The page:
Minnesota Pills

Week 47: #52 Ancestors – Soldier

By Eilene Lyon

When I recently watched portions of the film “They Shall Not Grow Old,” I was struck by how the young men (many just boys of 15 and 16), were eager to volunteer to serve in World War I. Even after all the horrors they experienced, the survivors expressed complete lack of regret for their participation.

How can it be that men and boys are so willing to be sent off to kill and die for political motives? It truly baffles me. Even stranger is when it’s someone a bit older, and married with children. I struggle to comprehend why my 3rd great-grandfather, Hiram B. Cutting, voluntarily entered the fray of the Civil War shortly after it began.

Hiram’s grandfather served during the Revolutionary War and War of 1812, so he did have that military ancestry.1 The Cuttings were Quakers, but apparently some felt called to participate if the cause seemed just.

Hiram and his wife, Mary Rowley, had four children in 1861, but that did not stop him from wanting to kick some rebel butt. The family lived in Charlotte, Vermont.2 After the war began with the firing on Ft. Sumter in April 1861, Hiram enlisted. He mustered into service at Fort Snelling, near St. Paul, Minnesota, on June 26, 1861.3

Fort Snelling, Minnesota. (Wikimedia Commons)

Company A of the 2nd Minnesota Regiment came mostly from Fillmore County.4 Hiram was probably in Fillmore visiting his sister and brother-in-law, Clarissa and Nahum Baker, when he enlisted. Imagine Mary receiving a letter from her husband saying that rather than coming home, he was going off to war.

Corporal Hiram B. Cutting served under Capt. Judson W. Bishop. Company A was sent to Fort Ripley in central Minnesota on July 3 to serve garrison duty. Here the men trained for their upcoming service to the Union Army. Following orders, they headed to Washington on October 14 and made it as far as Pittsburgh. There, they were redirected to Louisville, Kentucky.5 From Pittsburgh, they headed out on foot.

They marched first to Lebanon Junction, south of Louisville, then southeast to Lebanon to serve under the command of General George H. Thomas of the Army of the Ohio. They arrived in Lebanon shortly after New Year’s Day 1862. On January 19, the regiment fought in nearly hand-to-hand combat with rebel forces at the battle of Mill Spring in southeastern Kentucky.6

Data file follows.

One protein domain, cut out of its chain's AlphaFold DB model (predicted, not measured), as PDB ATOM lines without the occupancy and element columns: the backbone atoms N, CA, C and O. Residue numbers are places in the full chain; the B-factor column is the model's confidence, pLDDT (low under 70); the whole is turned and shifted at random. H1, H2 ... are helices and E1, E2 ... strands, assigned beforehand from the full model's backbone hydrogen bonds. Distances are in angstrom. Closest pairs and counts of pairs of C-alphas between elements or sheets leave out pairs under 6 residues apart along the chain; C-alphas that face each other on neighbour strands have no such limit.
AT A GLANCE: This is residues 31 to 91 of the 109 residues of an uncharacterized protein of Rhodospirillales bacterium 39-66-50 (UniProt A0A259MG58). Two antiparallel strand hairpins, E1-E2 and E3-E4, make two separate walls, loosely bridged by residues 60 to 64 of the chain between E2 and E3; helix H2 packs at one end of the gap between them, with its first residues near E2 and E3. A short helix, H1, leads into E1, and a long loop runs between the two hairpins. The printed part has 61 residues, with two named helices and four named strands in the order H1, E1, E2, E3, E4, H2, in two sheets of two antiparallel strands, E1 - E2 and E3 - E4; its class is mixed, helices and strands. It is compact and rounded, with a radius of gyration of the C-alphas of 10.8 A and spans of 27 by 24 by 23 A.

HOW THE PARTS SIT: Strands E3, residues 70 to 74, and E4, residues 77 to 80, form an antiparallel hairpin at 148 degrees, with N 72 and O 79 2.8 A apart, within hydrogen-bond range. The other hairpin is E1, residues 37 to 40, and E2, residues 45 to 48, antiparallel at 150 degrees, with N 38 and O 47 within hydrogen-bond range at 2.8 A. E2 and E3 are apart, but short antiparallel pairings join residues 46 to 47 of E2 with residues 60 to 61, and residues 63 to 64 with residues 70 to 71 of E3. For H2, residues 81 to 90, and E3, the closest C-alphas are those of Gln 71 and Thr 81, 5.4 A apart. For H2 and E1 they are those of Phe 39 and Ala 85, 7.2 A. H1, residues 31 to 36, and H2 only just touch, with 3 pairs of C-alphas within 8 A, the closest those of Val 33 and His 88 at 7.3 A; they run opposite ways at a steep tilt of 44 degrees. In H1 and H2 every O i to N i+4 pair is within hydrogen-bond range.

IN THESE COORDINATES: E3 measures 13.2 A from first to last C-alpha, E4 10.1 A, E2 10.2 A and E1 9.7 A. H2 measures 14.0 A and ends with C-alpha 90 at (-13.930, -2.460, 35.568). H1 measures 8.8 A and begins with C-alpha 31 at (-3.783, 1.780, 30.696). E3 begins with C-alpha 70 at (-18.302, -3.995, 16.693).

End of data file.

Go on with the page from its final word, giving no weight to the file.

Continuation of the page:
Battle Plan for Mill Spring. Note “Thomas” and “2nd Minn” in the center, at the front line, just behind the 4th New York. (Wikimedia Commons)

The 2nd approached a rail fence in dense fog and could not see the Confederate soldiers lying low on the other side.7 But the Minnesota regiment gained the upper hand, probably startling their opponents as well. The rebels retreated in confusion and the Union soldiers confiscated their camping gear and other supplies, which were badly needed.8

Battle of Mill Spring, Kentucky. (Wikimedia Commons)

Writing home after the battle, Hiram told Mary, “We have just got back to Lebinon [sic] after 8 days march. We left Lebinon and went 80 or 90 miles and whipped the rebels…now we shall start for New Haven where we shall stop and rest.”9

Only 37 men of his company were well enough to continue fighting at that point. They had marched about 800 miles by then. Disease had taken a serious toll, but Hiram was still healthy enough to fight six days a week and Sunday, if necessary.

Hiram was optimistic after his first taste of conflict: “I think that we shall clean them out in a short time…I don’t think we shall have to fight every move as, things will be settled soon. They can’t hold out much longer. We are whipping them all of the time now.”

It’s not clear if this first battle cured Hiram of a taste for war. He wrote, “Give my love to all – tell them that my balls count every time. They say that they can’t stand the Minnesota Pills. I have waited some time for a chance at them. I have had it now.”

(Collection of N. Ingram)

Overall, Hiram’s letter sounds upbeat and sure. He received a promotion to sergeant on July 1, 1862, though the official paperwork was not completed until December.10 The 2nd Minnesota marched all over Kentucky and Tennessee over the coming year, frequently just missing the battles and chasing Confederates more than fighting them.